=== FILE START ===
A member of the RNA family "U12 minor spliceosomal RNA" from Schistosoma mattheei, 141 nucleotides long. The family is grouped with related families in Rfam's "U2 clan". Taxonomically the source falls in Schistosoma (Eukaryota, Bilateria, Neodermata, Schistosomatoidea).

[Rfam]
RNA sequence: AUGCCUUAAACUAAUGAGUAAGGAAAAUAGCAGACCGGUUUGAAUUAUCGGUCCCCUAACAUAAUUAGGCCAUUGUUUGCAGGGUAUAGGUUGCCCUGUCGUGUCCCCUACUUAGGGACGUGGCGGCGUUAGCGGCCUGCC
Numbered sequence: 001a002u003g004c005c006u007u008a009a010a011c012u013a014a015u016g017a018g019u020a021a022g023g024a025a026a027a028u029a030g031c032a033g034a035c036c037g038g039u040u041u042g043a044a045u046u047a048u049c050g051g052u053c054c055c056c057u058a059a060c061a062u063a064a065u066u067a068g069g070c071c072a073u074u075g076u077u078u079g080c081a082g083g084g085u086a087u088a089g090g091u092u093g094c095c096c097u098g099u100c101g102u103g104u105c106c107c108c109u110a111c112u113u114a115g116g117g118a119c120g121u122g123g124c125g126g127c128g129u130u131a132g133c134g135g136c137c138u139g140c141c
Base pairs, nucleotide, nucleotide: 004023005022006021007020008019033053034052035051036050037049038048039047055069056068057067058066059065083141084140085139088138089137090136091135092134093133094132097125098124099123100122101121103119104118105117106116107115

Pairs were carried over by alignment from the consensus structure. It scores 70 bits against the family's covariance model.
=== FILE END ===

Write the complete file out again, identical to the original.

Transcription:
A member of the RNA family "U12 minor spliceosomal RNA" from Schistosoma mattheei, 141 nucleotides long. The family is grouped with related families in Rfam's "U2 clan". Taxonomically the source falls in Schistosoma (Eukaryota, Bilateria, Neodermata, Schistosomatoidea).

[Rfam]
RNA sequence: AUGCCUUAAACUAAUGAGUAAGGAAAAUAGCAGACCGGUUUGAAUUAUCGGUCCCCUAACAUAAUUAGGCCAUUGUUUGCAGGGUAUAGGUUGCCCUGUCGUGUCCCCUACUUAGGGACGUGGCGGCGUUAGCGGCCUGCC
Numbered sequence: 001a002u003g004c005c006u007u008a009a010a011c012u013a014a015u016g017a018g019u020a021a022g023g024a025a026a027a028u029a030g031c032a033g034a035c036c037g038g039u040u041u042g043a044a045u046u047a048u049c050g051g052u053c054c055c056c057u058a059a060c061a062u063a064a065u066u067a068g069g070c071c072a073u074u075g076u077u078u079g080c081a082g083g084g085u086a087u088a089g090g091u092u093g094c095c096c097u098g099u100c101g102u103g104u105c106c107c108c109u110a111c112u113u114a115g116g117g118a119c120g121u122g123g124c125g126g127c128g129u130u131a132g133c134g135g136c137c138u139g140c141c
Base pairs, nucleotide, nucleotide: 004023005022006021007020008019033053034052035051036050037049038048039047055069056068057067058066059065083141084140085139088138089137090136091135092134093133094132097125098124099123100122101121103119104118105117106116107115

Pairs were carried over by alignment from the consensus structure. It scores 70 bits against the family's covariance model.